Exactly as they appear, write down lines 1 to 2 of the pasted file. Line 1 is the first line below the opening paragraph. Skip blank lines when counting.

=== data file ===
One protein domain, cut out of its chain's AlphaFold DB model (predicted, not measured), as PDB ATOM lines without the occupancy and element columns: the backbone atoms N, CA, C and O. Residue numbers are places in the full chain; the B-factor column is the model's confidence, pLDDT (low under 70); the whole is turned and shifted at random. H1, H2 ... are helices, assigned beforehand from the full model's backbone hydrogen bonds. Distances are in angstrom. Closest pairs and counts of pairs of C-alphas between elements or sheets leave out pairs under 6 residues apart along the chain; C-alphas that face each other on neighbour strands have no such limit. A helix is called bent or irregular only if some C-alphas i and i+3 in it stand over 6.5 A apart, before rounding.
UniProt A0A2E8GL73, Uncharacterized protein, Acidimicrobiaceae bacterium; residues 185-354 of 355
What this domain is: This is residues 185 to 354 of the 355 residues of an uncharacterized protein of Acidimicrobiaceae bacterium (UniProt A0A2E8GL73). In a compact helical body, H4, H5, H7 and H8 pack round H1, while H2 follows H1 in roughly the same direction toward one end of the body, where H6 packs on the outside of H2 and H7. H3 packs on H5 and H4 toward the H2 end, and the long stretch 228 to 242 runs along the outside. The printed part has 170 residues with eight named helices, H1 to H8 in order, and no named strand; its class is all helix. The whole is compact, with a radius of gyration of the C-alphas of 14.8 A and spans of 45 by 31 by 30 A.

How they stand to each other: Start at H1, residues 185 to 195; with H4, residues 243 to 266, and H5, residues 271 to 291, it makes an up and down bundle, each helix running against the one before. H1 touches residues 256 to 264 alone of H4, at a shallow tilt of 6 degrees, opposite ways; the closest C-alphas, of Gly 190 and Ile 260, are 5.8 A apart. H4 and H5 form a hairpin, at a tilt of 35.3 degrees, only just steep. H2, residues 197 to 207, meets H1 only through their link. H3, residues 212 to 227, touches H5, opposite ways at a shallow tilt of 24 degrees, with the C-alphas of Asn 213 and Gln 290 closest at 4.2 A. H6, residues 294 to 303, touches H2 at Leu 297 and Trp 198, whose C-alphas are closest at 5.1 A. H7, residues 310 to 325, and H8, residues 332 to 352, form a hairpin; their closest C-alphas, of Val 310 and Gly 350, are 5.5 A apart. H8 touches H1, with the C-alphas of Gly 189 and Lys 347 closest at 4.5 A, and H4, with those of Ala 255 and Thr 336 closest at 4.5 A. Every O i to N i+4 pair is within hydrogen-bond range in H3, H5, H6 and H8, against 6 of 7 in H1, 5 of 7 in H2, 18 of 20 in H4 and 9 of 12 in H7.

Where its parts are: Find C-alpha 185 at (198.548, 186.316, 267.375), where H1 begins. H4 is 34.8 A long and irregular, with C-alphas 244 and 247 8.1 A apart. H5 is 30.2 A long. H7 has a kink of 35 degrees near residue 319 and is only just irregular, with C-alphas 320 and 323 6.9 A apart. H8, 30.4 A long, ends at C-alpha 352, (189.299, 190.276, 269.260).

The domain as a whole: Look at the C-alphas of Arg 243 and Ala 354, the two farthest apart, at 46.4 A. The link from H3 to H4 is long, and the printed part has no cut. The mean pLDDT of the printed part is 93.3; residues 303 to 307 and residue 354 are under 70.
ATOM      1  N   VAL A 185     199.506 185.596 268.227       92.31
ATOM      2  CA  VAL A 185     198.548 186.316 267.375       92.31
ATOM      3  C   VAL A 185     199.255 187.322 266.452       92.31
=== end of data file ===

UniProt A0A2E8GL73, Uncharacterized protein, Acidimicrobiaceae bacterium; residues 185-354 of 355
What this domain is: This is residues 185 to 354 of the 355 residues of an uncharacterized protein of Acidimicrobiaceae bacterium (UniProt A0A2E8GL73). In a compact helical body, H4, H5, H7 and H8 pack round H1, while H2 follows H1 in roughly the same direction toward one end of the body, where H6 packs on the outside of H2 and H7. H3 packs on H5 and H4 toward the H2 end, and the long stretch 228 to 242 runs along the outside. The printed part has 170 residues with eight named helices, H1 to H8 in order, and no named strand; its class is all helix. The whole is compact, with a radius of gyration of the C-alphas of 14.8 A and spans of 45 by 31 by 30 A.